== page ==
Thieves Stole Girl’s Voice With AI To Trick Parents Into Giving Them Money
Artificial intelligence (AI) software has come a long way. People are able to trick others with deep fake videos and…
Artificial intelligence (AI) software has come a long way. People are able to trick others with deep fake videos and even mimic the sounds of other people’s voices. The latter is what thieves recently did to try to extort terrified parents.
Jennifer DeStefano, an Arizona mother, recently detailed a horrifying experience to KPHO News. In an April 10 report, the mom said that she received a phone call one day from a number that she did not recognize. She decided to answer it because her 15-year-old daughter was out of town on a ski trip. When she picked up the call, she said she heard her daughter’s voice on the other end, and she was “sobbing and crying.”
DeStefano recalled the voice on the other end of the phone saying, “Mom, I messed up.” The scared mother then heard a man’s voice in the background giving the girl instructions. That male voice then got on the line with her and said he’d kidnapped her child. He reportedly told her that if she called the police, he would drug and rape the teenage girl, then take her to Mexico. In the background, her daughter was heard begging her mother for help. The man demanded $1 million. When she told him she didn’t have it, he demanded $50,000.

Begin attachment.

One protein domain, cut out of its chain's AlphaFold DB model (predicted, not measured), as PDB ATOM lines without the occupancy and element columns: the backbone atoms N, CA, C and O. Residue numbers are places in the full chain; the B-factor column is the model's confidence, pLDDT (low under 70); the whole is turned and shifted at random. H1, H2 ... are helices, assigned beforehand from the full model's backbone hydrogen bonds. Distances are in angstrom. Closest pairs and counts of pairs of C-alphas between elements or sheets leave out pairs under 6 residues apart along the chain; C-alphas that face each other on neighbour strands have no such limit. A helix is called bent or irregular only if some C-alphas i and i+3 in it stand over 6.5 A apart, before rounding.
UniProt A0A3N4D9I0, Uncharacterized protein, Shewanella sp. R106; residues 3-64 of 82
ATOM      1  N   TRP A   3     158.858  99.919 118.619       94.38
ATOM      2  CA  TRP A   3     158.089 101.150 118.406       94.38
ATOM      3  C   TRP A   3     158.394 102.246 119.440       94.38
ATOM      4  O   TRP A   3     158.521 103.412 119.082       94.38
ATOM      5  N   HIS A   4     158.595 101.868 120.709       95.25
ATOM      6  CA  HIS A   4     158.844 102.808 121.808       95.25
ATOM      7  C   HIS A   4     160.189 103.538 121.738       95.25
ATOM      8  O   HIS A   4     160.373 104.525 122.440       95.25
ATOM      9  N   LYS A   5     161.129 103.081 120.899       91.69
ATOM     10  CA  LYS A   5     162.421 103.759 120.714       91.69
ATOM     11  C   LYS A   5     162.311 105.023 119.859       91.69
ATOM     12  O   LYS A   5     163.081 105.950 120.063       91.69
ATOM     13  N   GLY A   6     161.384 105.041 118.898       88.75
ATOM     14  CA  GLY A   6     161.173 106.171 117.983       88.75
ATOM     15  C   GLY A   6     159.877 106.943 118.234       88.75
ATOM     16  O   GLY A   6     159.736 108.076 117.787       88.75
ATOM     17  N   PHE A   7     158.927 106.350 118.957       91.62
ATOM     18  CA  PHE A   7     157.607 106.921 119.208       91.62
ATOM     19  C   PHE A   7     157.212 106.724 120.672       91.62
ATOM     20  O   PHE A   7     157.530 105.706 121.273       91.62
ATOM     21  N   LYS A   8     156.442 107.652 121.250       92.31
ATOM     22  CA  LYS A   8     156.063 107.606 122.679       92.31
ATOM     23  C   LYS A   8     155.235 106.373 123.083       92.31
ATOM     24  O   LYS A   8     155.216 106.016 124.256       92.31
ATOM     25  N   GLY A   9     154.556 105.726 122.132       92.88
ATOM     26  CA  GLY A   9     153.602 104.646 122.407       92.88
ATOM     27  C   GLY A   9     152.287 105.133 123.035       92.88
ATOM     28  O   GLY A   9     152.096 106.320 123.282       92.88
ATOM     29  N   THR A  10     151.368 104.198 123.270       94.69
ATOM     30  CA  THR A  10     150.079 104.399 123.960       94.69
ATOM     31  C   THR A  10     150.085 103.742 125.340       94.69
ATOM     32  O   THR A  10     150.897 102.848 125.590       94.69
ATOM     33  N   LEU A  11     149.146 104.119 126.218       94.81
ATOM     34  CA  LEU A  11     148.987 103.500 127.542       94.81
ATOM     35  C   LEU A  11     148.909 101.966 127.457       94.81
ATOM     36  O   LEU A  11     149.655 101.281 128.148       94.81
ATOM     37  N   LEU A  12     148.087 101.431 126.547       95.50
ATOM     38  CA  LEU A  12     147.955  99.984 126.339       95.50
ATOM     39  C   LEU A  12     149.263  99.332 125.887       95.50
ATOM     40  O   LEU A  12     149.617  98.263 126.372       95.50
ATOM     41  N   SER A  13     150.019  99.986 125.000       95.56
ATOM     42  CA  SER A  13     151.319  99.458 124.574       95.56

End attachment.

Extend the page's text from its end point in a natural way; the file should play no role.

While the mother was on the phone with the alleged kidnapper, someone at her other daughter’s dance studio called 911. Another mom called DeStefano’s husband. Less than five minutes later, she was told her daughter was safe.
The scammers had used AI technology to mimic DeStefano’s daughter’s voice. The mother said she never doubted for a second that it was her child. Fortunately, it wasn’t. When she knew her daughter was safe, she hung up.
Subbarao Kambhampati told the news, people can “no longer” trust what they hear. FBI Assistant Special Agent in Charge Dan Mayo said Americans need to keep their social media accounts locked down. He recommends that if you receive a call like the one DeStefano did, slow the caller down and ask questions. You will likely figure out quickly if it’s real or not.